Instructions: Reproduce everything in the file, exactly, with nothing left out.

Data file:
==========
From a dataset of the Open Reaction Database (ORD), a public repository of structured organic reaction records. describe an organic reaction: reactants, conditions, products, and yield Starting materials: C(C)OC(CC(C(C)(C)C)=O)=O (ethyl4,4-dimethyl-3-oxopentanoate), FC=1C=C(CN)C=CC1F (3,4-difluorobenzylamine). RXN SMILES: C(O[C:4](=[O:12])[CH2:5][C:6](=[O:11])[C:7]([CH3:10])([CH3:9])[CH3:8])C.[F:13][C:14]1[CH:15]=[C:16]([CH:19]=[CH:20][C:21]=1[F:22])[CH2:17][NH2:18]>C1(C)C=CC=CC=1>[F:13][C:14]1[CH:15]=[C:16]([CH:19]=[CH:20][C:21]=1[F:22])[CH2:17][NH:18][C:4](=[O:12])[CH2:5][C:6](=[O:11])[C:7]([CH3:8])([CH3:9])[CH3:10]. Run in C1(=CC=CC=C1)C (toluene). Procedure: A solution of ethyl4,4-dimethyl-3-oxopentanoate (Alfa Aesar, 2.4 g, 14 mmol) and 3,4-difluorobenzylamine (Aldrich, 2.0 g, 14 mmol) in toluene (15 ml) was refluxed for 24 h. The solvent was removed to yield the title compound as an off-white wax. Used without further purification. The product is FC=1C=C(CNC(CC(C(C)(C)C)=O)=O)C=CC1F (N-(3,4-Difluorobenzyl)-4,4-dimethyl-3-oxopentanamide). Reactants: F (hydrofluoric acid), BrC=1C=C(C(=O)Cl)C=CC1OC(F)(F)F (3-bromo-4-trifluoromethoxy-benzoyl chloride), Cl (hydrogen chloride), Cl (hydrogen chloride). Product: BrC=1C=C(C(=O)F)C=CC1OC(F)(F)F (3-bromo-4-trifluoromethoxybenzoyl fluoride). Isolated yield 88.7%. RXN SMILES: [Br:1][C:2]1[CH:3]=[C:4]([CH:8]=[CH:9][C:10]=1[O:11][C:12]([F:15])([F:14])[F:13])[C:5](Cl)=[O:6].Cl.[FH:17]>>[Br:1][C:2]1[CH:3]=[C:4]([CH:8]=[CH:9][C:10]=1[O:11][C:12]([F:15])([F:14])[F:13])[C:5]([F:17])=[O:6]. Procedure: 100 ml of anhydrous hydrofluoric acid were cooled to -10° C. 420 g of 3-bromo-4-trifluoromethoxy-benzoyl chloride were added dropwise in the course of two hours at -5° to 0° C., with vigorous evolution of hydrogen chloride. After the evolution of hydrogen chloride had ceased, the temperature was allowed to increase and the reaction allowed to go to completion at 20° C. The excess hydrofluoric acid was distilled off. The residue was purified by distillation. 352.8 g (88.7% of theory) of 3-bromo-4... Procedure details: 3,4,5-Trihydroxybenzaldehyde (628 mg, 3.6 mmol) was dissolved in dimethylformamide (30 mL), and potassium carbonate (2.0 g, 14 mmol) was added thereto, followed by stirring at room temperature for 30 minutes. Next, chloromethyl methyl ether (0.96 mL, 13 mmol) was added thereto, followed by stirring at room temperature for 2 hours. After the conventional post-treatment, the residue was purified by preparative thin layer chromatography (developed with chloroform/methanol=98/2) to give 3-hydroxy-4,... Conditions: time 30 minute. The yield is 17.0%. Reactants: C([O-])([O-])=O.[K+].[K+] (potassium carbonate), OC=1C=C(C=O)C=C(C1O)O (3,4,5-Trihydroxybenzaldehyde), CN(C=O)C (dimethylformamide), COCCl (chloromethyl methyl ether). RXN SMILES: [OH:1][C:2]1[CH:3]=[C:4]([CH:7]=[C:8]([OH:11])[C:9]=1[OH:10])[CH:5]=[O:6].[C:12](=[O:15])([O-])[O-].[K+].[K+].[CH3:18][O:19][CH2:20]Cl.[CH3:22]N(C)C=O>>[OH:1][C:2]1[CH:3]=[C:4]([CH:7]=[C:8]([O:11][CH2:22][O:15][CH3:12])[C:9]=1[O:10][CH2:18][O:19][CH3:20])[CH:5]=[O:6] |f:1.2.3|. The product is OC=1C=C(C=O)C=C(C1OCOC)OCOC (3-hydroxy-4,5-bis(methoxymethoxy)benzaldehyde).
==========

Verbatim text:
From a dataset of the Open Reaction Database (ORD), a public repository of structured organic reaction records. describe an organic reaction: reactants, conditions, products, and yield Starting materials: C(C)OC(CC(C(C)(C)C)=O)=O (ethyl4,4-dimethyl-3-oxopentanoate), FC=1C=C(CN)C=CC1F (3,4-difluorobenzylamine). RXN SMILES: C(O[C:4](=[O:12])[CH2:5][C:6](=[O:11])[C:7]([CH3:10])([CH3:9])[CH3:8])C.[F:13][C:14]1[CH:15]=[C:16]([CH:19]=[CH:20][C:21]=1[F:22])[CH2:17][NH2:18]>C1(C)C=CC=CC=1>[F:13][C:14]1[CH:15]=[C:16]([CH:19]=[CH:20][C:21]=1[F:22])[CH2:17][NH:18][C:4](=[O:12])[CH2:5][C:6](=[O:11])[C:7]([CH3:8])([CH3:9])[CH3:10]. Run in C1(=CC=CC=C1)C (toluene). Procedure: A solution of ethyl4,4-dimethyl-3-oxopentanoate (Alfa Aesar, 2.4 g, 14 mmol) and 3,4-difluorobenzylamine (Aldrich, 2.0 g, 14 mmol) in toluene (15 ml) was refluxed for 24 h. The solvent was removed to yield the title compound as an off-white wax. Used without further purification. The product is FC=1C=C(CNC(CC(C(C)(C)C)=O)=O)C=CC1F (N-(3,4-Difluorobenzyl)-4,4-dimethyl-3-oxopentanamide). Reactants: F (hydrofluoric acid), BrC=1C=C(C(=O)Cl)C=CC1OC(F)(F)F (3-bromo-4-trifluoromethoxy-benzoyl chloride), Cl (hydrogen chloride), Cl (hydrogen chloride). Product: BrC=1C=C(C(=O)F)C=CC1OC(F)(F)F (3-bromo-4-trifluoromethoxybenzoyl fluoride). Isolated yield 88.7%. RXN SMILES: [Br:1][C:2]1[CH:3]=[C:4]([CH:8]=[CH:9][C:10]=1[O:11][C:12]([F:15])([F:14])[F:13])[C:5](Cl)=[O:6].Cl.[FH:17]>>[Br:1][C:2]1[CH:3]=[C:4]([CH:8]=[CH:9][C:10]=1[O:11][C:12]([F:15])([F:14])[F:13])[C:5]([F:17])=[O:6]. Procedure: 100 ml of anhydrous hydrofluoric acid were cooled to -10° C. 420 g of 3-bromo-4-trifluoromethoxy-benzoyl chloride were added dropwise in the course of two hours at -5° to 0° C., with vigorous evolution of hydrogen chloride. After the evolution of hydrogen chloride had ceased, the temperature was allowed to increase and the reaction allowed to go to completion at 20° C. The excess hydrofluoric acid was distilled off. The residue was purified by distillation. 352.8 g (88.7% of theory) of 3-bromo-4... Procedure details: 3,4,5-Trihydroxybenzaldehyde (628 mg, 3.6 mmol) was dissolved in dimethylformamide (30 mL), and potassium carbonate (2.0 g, 14 mmol) was added thereto, followed by stirring at room temperature for 30 minutes. Next, chloromethyl methyl ether (0.96 mL, 13 mmol) was added thereto, followed by stirring at room temperature for 2 hours. After the conventional post-treatment, the residue was purified by preparative thin layer chromatography (developed with chloroform/methanol=98/2) to give 3-hydroxy-4,... Conditions: time 30 minute. The yield is 17.0%. Reactants: C([O-])([O-])=O.[K+].[K+] (potassium carbonate), OC=1C=C(C=O)C=C(C1O)O (3,4,5-Trihydroxybenzaldehyde), CN(C=O)C (dimethylformamide), COCCl (chloromethyl methyl ether). RXN SMILES: [OH:1][C:2]1[CH:3]=[C:4]([CH:7]=[C:8]([OH:11])[C:9]=1[OH:10])[CH:5]=[O:6].[C:12](=[O:15])([O-])[O-].[K+].[K+].[CH3:18][O:19][CH2:20]Cl.[CH3:22]N(C)C=O>>[OH:1][C:2]1[CH:3]=[C:4]([CH:7]=[C:8]([O:11][CH2:22][O:15][CH3:12])[C:9]=1[O:10][CH2:18][O:19][CH3:20])[CH:5]=[O:6] |f:1.2.3|. The product is OC=1C=C(C=O)C=C(C1OCOC)OCOC (3-hydroxy-4,5-bis(methoxymethoxy)benzaldehyde).